Topeka The state would impose its first limits on carbon dioxide emissions but allow two new, coal-fired power plants in southwest Kansas under bills legislators were introducing today.
The CO2 standards would apply to new electric generating plants and would make Kansas among a growing number of states attempting to address global warming, linked by many scientists to greenhouse gas emissions.
The bills also would allow Sunflower Electric Power Corp. to build the two coal-fired plants outside Holcomb. The utility's $3.6 billion project has been blocked by the state's top environmental regulator, but it enjoys bipartisan support among legislators.
"We understand that there are people who would love to cram the Holcomb plant down everybody else's throat, and there are people who would love make sure that Holcomb is never built," Senate Utilities Committee Chairman Jay Emler, a Lindsborg Republican and one of the bills' authors, said during a briefing for selected reporters. "If we're going to do what's best for the state, it's somewhere in between those two, obviously."
In October, Kansas Department of Health and Environment Secretary Roderick Bremby rejected the two, 700-megawatt plants, citing concerns about carbon dioxide emissions and global warming. Gov. Kathleen Sebelius embraced his decision. The Lawrence City Commission officially opposed the plants' permits.
Since then, the plant developers, Sunflower Electric Power Corp. and their supporters, who include legislative leaders, have mounted a furious push to reverse the decision.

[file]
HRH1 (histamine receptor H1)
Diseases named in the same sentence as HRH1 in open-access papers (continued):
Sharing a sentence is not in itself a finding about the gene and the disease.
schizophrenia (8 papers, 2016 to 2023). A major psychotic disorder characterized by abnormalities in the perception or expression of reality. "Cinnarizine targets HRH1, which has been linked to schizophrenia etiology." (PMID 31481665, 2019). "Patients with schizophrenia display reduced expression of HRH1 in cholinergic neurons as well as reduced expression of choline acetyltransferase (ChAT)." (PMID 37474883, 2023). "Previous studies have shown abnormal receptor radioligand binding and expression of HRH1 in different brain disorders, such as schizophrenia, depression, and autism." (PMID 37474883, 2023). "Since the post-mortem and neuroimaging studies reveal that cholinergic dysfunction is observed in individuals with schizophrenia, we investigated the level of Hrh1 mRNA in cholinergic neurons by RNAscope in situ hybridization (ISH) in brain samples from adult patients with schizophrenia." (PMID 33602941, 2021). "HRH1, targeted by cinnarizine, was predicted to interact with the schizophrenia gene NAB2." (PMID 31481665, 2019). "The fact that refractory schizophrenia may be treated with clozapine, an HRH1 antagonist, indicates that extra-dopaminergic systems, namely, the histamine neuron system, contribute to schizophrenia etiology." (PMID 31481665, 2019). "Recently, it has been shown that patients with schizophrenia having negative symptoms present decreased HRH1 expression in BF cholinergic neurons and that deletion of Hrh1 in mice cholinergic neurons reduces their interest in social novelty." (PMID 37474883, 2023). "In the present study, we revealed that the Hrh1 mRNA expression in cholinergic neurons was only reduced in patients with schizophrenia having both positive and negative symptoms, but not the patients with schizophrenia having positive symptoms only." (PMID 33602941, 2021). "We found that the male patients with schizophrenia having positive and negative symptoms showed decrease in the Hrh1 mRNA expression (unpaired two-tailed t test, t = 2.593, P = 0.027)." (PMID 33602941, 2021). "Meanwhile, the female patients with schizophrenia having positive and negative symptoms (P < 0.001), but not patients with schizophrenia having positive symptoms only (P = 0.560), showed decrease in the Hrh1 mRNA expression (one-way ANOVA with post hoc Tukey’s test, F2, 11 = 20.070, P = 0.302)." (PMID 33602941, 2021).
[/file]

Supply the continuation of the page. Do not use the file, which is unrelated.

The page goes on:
Supporters of the plants say the units will be among the cleanest coal-burning plants in the nation and provide an economic shot in the arm to Kansas.
Opponents decry the environmental and health effects from 11 million tons of annual CO2 emissions, while 85 percent of the energy produced will be transmitted to out-of-state customers,
Other states, including California, Florida, Hawaii and New Jersey, have taken steps to address global warming.
California has imposed its own auto emissions standards, which some other states have adopted. Western and northeastern states have launched regional programs to cut greenhouse gas emissions. Last year, Florida's governor signed an executive order requiring utilities to use more renewable resources to generate electricity.
But the Kansas legislators said their bills propose what would be the first state laws to tackle emissions by utilities. Their CO2 standards would apply to new plants no matter what fuel they burned.
The initial standards for coal-fired plants would be set lower than emissions for any existing plant. The standard would be 20 percent lower after a plant's first year in operation and 30 percent lower after 10 years.
Utilities could offset their carbon emissions by investing in renewable resources, conservation programs or technology to capture and store CO2 emissions. A utility that didn't reduce CO2 emissions would start paying a $3-per-ton tax.
The bills also would set energy efficiency standards for new state and public school buildings and state vehicles; require utilities to allow customers to reduce their bills by using solar power; and set up a new commission to study issues surrounding electric generation.
The bills also would prevent the Kansas secretary of health and environment from imposing emissions standards tougher than those imposed by the federal government without legislative approval.